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Specific devices (MSP430G2553, MSP430FR5739) have datasheets. These provide pin mappings, power consumption, available peripherals. Families of devices (2xx, FR57xx) have user's guides. These provide descriptions of each peripheral, what registers are available, and the effect of manipulating those registers. You need to be familiar with both to develop non-trivial applications. Look for them here.

 

Energia provides a familiar interface and lowers the barrier to entry for people familiar with Arduino. From everything I've heard it's a great solution; it's just not one that accommodates my control issues. For that, I developed BSP430.

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CCS is an industry grade IDE for serious embedded development. For customers starting out or who prefer something more lightweight and portable, Energia is a better choice. 

 

Energia is also cool because the abstraction layer allows it to be architecture independent, so you can run the same sketches on MSP430, Tiva, C2000, etc. 

 

Finally, if you ever want to "graduate" to CCS, CCS version 6 has an Energia import feature, so you can take your sketches and APIs you are familar with, but also take advantage of full HW debugger and many other features of CCS. The idea is to have multiple points of entry for customers, so that they can develop applications in the most comfortable way.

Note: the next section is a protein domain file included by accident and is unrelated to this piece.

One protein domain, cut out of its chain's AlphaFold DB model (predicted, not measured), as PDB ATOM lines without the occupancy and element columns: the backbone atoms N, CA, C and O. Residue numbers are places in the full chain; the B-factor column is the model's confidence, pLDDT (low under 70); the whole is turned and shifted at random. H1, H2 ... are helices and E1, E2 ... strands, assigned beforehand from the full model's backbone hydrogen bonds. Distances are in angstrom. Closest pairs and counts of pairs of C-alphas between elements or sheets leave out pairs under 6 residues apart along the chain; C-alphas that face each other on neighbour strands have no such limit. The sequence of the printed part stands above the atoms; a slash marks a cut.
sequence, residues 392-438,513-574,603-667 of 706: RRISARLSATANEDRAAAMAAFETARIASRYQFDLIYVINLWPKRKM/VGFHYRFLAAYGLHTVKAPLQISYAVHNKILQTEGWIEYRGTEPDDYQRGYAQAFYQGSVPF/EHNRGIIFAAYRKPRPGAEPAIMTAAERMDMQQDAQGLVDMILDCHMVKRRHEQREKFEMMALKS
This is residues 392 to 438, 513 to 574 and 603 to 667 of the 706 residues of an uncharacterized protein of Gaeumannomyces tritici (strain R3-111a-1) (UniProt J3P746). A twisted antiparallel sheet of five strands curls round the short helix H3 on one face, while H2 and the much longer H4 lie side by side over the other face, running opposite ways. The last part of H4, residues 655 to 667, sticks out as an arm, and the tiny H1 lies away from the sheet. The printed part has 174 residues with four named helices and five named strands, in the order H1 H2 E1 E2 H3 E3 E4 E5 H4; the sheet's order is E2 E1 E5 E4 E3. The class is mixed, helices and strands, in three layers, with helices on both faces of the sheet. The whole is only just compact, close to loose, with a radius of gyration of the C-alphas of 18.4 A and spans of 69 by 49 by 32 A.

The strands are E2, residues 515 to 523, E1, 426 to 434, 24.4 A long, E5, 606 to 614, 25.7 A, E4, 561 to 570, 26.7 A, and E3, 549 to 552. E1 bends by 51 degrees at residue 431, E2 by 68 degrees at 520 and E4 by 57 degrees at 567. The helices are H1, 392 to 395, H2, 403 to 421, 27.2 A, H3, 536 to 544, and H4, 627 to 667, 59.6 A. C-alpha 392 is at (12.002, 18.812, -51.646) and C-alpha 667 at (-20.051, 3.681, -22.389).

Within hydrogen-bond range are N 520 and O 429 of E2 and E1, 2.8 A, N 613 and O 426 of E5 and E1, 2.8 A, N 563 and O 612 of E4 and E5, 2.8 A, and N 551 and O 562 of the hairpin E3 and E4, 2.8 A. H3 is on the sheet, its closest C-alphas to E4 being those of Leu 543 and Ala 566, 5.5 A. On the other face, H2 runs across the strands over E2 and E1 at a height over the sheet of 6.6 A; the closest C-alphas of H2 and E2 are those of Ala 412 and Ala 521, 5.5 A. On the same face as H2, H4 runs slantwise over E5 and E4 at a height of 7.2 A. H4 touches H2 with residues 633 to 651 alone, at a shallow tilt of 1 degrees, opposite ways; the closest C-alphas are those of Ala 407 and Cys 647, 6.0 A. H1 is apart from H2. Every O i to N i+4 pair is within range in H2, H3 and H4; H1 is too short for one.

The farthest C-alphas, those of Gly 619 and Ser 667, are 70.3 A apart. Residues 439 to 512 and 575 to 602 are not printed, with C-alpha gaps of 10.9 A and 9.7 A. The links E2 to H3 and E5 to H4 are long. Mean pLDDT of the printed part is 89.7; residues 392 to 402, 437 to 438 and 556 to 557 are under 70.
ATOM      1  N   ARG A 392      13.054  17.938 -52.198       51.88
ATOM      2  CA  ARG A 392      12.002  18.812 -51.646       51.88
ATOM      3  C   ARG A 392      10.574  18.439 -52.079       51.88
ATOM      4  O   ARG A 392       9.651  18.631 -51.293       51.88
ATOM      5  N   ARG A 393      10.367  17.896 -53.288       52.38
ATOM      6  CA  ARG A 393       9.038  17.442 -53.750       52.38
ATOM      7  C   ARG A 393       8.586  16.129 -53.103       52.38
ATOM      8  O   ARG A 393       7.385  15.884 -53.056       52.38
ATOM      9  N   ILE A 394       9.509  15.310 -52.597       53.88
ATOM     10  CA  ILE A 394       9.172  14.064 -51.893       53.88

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users guides ?

You mean datasheet ? Or is there a more general information about MSP I should read.

 

I'm new to MSP, and to uC. sorry for so many questions.

 

By the way, Lauchpad's users seem to be more evolved than Arduino's users. If I'm right, what's the point for LP's users to use Energia instead of CCS ?

 

Well, at least, for me, it's very helpful.

@@hary

No, user guide. In the case of the Launchpad's chips (the MSP430G2554 et al) you should probably start with reading the MSP430x2xx series family guide, which contains generic information about the series of chips. This includes clocks, GPIO, timers, etc. Then there is the data sheet specific to one or a very few chips. This contains electrical information (max source/sink current, bandwidths, etc.) and information specific to that chip, like which secondary functions exist on which pins (eg: where are which channels of your ADC located).

 

Energia does include libraries and is easier to install and use than CCS. In the latest realease CCS does support Energia sketches, but not everyone uses the newest CCS. Others use (or used to use) IAR, which was really good, but has more recently been surpassed by CCS (imho). If you like/prefer CCS, feel free to use it, the gap to using Energia sketches should be closed already.